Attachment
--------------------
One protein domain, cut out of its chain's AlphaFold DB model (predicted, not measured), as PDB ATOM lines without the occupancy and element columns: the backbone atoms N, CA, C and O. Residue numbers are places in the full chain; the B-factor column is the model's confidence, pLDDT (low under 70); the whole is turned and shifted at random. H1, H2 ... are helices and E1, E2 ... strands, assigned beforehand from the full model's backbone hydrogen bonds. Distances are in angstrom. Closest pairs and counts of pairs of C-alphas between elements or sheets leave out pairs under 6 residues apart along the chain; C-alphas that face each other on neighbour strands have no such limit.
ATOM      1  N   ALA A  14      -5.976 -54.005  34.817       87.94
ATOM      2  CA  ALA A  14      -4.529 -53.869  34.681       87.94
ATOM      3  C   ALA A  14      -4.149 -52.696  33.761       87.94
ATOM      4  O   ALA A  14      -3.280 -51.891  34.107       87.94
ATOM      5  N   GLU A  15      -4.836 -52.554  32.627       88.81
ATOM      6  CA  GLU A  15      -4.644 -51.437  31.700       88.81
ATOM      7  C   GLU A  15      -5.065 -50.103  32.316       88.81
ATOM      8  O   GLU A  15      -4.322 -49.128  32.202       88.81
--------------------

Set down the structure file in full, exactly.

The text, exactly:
One protein domain, cut out of its chain's AlphaFold DB model (predicted, not measured), as PDB ATOM lines without the occupancy and element columns: the backbone atoms N, CA, C and O. Residue numbers are places in the full chain; the B-factor column is the model's confidence, pLDDT (low under 70); the whole is turned and shifted at random. H1, H2 ... are helices and E1, E2 ... strands, assigned beforehand from the full model's backbone hydrogen bonds. Distances are in angstrom. Closest pairs and counts of pairs of C-alphas between elements or sheets leave out pairs under 6 residues apart along the chain; C-alphas that face each other on neighbour strands have no such limit.
ATOM      1  N   ALA A  14      -5.976 -54.005  34.817       87.94
ATOM      2  CA  ALA A  14      -4.529 -53.869  34.681       87.94
ATOM      3  C   ALA A  14      -4.149 -52.696  33.761       87.94
ATOM      4  O   ALA A  14      -3.280 -51.891  34.107       87.94
ATOM      5  N   GLU A  15      -4.836 -52.554  32.627       88.81
ATOM      6  CA  GLU A  15      -4.644 -51.437  31.700       88.81
ATOM      7  C   GLU A  15      -5.065 -50.103  32.316       88.81
ATOM      8  O   GLU A  15      -4.322 -49.128  32.202       88.81